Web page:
Reid Hall is a complex of academic facilities owned and operated by Columbia University that is located in the Montparnasse district of Paris, France. It houses the Columbia University Institute for Scholars at Reid Hall in addition to various graduate and undergraduate divisions of over a dozen American colleges and universities. For over a century, Reid Hall has served as a link between the academic communities of the United States and France.
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In 1964, the property was bequeathed to Columbia University, and has since seen lectures by such notable French intellectuals as structuralist critic Roland Barthes, deconstructionalist philosopher Jacques Derrida, existentialist philosopher Simone de Beauvoir, cinema critic Michel Ciment, and Edwy Plenel, former editor-in-chief of Le Monde. In addition to Columbia University, it currently houses undergraduate and graduate divisions of over a dozen American institutions, including:
- Barnard College
- Dartmouth College
- Hamilton College
- Hollins University
- Sarah Lawrence College
- Smith College
- Southern Methodist University
- Tulane University
- The University of Delaware
- University of Florida
- Vassar College
- Wesleyan University
- City University of New York
As well as other intercollegial programs.
Reid Hall's origins date to the mid-eighteenth century, when it served as a porcelain factory and warehouse. By 1799, the building was purchased by two French brothers by the name of Dagoty, who succeeded in converting the building to one of the largest and most successful porcelain factories in France. By 1812, the Dagoty brothers had over a hundred workers in their employ and built an additional three warehouses and four storerooms, one of which was richly ornamented with mirrors and decorative shelves. Their porcelain was not only popular in the dining rooms of the local bourgeoisie, but was also purchased for such residences as the castle of Compiègne, the palace of Versailles, and the White House in Washington, D.C. James Monroe, who was then the President of the United States, commissioned a Dagoty china service featuring an American eagle motif for use at official state dinners.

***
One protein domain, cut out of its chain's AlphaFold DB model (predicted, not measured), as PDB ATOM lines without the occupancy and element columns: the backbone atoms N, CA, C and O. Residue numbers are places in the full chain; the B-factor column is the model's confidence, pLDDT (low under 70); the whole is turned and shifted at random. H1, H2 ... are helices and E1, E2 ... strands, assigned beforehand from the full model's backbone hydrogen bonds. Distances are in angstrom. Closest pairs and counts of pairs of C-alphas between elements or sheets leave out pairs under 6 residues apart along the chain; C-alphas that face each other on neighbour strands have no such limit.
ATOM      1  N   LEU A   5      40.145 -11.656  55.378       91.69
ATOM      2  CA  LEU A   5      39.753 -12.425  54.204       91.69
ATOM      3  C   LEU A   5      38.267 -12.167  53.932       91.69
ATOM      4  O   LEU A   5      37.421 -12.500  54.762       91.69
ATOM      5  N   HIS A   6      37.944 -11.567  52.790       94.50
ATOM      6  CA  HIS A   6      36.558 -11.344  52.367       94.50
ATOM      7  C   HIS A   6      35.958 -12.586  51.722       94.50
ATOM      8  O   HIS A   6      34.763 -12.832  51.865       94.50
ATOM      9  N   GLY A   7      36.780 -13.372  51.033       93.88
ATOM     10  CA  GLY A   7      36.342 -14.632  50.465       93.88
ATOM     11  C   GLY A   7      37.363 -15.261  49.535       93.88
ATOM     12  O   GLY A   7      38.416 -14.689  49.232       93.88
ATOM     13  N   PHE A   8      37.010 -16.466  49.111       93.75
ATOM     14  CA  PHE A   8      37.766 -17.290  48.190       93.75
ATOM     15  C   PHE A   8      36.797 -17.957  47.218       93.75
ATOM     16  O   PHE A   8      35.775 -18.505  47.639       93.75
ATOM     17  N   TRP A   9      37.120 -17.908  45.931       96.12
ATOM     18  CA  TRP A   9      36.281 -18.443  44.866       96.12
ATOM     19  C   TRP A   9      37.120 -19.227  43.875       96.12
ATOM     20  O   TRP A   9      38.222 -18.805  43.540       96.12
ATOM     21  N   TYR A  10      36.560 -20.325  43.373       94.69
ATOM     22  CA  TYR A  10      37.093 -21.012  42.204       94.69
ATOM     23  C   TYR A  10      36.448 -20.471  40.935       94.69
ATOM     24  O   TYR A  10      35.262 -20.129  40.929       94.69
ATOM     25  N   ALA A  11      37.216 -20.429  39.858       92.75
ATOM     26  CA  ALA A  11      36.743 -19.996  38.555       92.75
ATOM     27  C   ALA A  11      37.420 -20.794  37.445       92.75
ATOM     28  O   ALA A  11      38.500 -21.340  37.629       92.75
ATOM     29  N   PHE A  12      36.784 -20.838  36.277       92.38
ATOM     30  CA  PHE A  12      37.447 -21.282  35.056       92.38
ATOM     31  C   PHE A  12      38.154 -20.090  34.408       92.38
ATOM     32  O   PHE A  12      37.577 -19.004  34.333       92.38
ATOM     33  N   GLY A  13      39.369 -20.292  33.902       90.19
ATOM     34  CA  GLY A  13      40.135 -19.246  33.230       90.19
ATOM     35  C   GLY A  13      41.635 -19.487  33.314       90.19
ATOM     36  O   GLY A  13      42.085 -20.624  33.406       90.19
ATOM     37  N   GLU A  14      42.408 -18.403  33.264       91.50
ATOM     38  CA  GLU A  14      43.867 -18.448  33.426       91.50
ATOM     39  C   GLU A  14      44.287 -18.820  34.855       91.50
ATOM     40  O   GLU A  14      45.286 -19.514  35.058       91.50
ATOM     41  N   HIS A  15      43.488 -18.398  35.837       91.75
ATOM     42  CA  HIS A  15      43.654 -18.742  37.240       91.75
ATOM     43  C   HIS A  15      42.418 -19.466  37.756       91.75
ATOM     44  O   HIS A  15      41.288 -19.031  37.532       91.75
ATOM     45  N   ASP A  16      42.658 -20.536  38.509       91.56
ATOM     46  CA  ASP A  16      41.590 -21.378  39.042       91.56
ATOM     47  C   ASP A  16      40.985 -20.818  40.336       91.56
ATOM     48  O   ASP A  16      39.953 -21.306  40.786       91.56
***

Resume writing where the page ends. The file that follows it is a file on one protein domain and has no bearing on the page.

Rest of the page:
In 1834, the site became the home of the Keller Institute, the first Protestant school established in France since the revocation of the Edict of Nantes in 1685, whose student body came from the home of bourgeois Huguenots, or French Protestants, and wealthy expatriates. Students included André Gide, who attended the Institute in 1886, an experience that he later described in his writings.
Elizabeth Mills Reid
By 1893,The Keller Institute was forced to close its doors, and the complex was purchased by the wealthy philanthropist and social activist Elizabeth Mills Reid, whose father, Darius O. Mills, had been president of the Bank of California, and whose husband was the American plenipotentiary minister to Paris, Whitelaw Reid. Mrs. Reid then established the "American Girls Club" at Reid Hall in hopes of providing artistic and academic opportunities to young American women living in Paris. The success of the club allowed Reid to expand the complex to include a neighboring building and its courtyard.
World War I hospital
At the outbreak of World War I, the property was converted into a hospital, and its classrooms were used to house wounded soldiers. The complex saw a number of new buildings constructed at this time to provide more adequated facilities for the enormous number of casualties being cared for by the American Red Cross. After the war's end, the site remained in the hands of the American Red Cross until 1922.
In 1922, Reid began converting the complex to house a center for advanced and university studies for American women. Reid Hall became important to American women's academics in Western Europe, and grew along with Franco-American artistic activity in the Montparnasse quarter during the inter-war period, with visits and lectures being provided by such luminaries and neighbors as Gertrude Stein and Nadia Boulanger. During World War II, Reid Hall became a refuge, first for Polish university women, then for Belgian teachers, and later for the women students of the Ecole Normale Superieure de Sèvres. After the war, the property was converted once again to a university center, this time with a coeducational student body.